Barb and her husband are committed to maintaining family and cultural connections for the children in their care. They do this in a number of ways, but it starts by meeting with family members. Here they figure out a plan.
"We all help each other. We help the parents understand it’s not permanent, it’s only until they get better," says Barb. "For them it’s knowing their children are safe and knowing they can call me anytime."
Barb is an active member in her community. She is also involved with the Alberta Foster Parent Association. She hopes to help recruit and support new caregivers in Indigenous communities. A big hurdle for potential caregivers is knowing they will be supported and believing in themselves.
"A lot of times people don’t give themselves enough credit that they can do this. If they see success in homes on reserve, that will help them in knowing they can do it," Barb explains. "They need to know they’re not alone in this."
As an Indigenous kinship caregiver with a lot of experience hoping to inspire others, Barb has wise advice for those considering becoming a caregiver.
"Yes, there are hurdles sometimes. But at the end of the day, we do it to keep the children happy and healthy. We do it so they can thrive and become positive roles models. Even though their homes were broken, that doesn’t mean they can’t become positive members of our community."
Barb and her husband are currently caring for four children, three of which are kinship.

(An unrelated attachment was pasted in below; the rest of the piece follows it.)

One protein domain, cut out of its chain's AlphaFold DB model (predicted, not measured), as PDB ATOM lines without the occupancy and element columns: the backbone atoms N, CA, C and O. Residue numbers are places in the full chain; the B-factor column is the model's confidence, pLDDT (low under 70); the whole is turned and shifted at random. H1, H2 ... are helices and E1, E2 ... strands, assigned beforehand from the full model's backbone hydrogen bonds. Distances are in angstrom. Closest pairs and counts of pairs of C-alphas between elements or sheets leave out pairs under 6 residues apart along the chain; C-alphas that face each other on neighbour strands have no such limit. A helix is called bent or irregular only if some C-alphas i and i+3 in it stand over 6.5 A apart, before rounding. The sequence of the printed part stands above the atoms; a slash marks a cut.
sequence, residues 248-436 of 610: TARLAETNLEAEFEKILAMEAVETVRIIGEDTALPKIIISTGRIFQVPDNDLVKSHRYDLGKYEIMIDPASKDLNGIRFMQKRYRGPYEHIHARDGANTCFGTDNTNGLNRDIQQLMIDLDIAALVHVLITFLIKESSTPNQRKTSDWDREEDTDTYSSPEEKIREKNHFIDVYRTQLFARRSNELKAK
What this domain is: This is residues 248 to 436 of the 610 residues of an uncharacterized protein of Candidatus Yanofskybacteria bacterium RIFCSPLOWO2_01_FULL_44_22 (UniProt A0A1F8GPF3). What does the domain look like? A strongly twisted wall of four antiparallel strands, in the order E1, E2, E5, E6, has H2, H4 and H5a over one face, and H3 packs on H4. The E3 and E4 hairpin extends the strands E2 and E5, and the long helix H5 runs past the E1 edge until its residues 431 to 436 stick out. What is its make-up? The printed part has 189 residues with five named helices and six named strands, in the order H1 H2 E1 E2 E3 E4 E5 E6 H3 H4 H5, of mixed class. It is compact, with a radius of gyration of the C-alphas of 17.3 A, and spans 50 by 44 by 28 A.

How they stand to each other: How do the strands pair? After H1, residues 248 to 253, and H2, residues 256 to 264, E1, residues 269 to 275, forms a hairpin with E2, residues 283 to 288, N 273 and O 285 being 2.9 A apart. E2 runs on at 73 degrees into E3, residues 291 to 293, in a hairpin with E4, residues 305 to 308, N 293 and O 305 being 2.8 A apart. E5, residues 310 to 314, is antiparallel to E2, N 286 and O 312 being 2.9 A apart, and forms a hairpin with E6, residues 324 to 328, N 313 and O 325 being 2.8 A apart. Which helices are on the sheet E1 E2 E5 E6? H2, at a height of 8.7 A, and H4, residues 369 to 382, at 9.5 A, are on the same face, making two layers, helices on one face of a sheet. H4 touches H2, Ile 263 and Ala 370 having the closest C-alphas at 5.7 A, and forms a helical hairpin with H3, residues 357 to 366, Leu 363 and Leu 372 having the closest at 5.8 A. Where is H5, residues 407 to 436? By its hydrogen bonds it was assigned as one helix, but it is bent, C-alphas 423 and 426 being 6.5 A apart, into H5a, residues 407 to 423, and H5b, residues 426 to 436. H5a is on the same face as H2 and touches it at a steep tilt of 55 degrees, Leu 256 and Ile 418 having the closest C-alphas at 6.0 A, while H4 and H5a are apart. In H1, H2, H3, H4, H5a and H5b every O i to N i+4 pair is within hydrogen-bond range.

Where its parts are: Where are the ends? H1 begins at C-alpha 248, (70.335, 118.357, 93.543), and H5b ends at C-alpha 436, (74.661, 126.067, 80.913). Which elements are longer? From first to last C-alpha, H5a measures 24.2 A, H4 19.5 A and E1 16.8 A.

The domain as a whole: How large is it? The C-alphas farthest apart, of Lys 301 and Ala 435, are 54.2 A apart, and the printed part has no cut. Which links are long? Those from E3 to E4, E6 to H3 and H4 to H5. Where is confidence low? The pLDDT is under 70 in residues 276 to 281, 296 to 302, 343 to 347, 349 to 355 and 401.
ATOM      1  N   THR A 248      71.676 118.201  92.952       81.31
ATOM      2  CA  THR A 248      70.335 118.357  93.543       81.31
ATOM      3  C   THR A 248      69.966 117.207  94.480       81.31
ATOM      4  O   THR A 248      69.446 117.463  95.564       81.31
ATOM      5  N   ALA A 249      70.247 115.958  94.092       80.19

Pat and Ed’s story
Working alongside a former child in their care
Pat and Ed live north of Edmonton on a farm where they care for medically-fragile infants. In 45 years, they have been caregivers for many children. Each child has impacted the couple, but there is one in particular that sticks out.
Born at 2 pounds, 4 ounces, baby Susie spent the first four months of her life in the hospital, three in the NICU. Pat and Ed first met Susie when a child they were caring for shared a room with her. Pat noticed a tiny baby girl next to them struggling to breathe. Feeling helpless, Pat thought to herself she would gladly care for this baby girl if she needed a caregiver.
Not a week later, Pat got a call and was asked if she would take a 4-month-old baby. When she arrived to pick up the new baby, Pat was amazed to find it was baby Susie.
Little Susie’s health would continue to be a struggle. Before she was 5, Susie was twice revived from being clinically dead, had thirteen bouts of pneumonia, and required surgery to remove a portion of her lung with a 40 percent chance of surviving.
In the toughest of times though, Pat remembers Susie’s relentlessness and caring nature shining through.
"She was in a room with another child, a little baby. I don’t know how many staples Susie had in her chest from her surgery. She had tears running down her face, but she didn’t talk and didn’t cry," remembers Pat. “The nurse said to her, 'Susie, you can cry if you want to.' But Susie said, "no, I’ll wake the baby."
With her life on the line at the age of five, Susie put the needs of a little baby ahead of her own.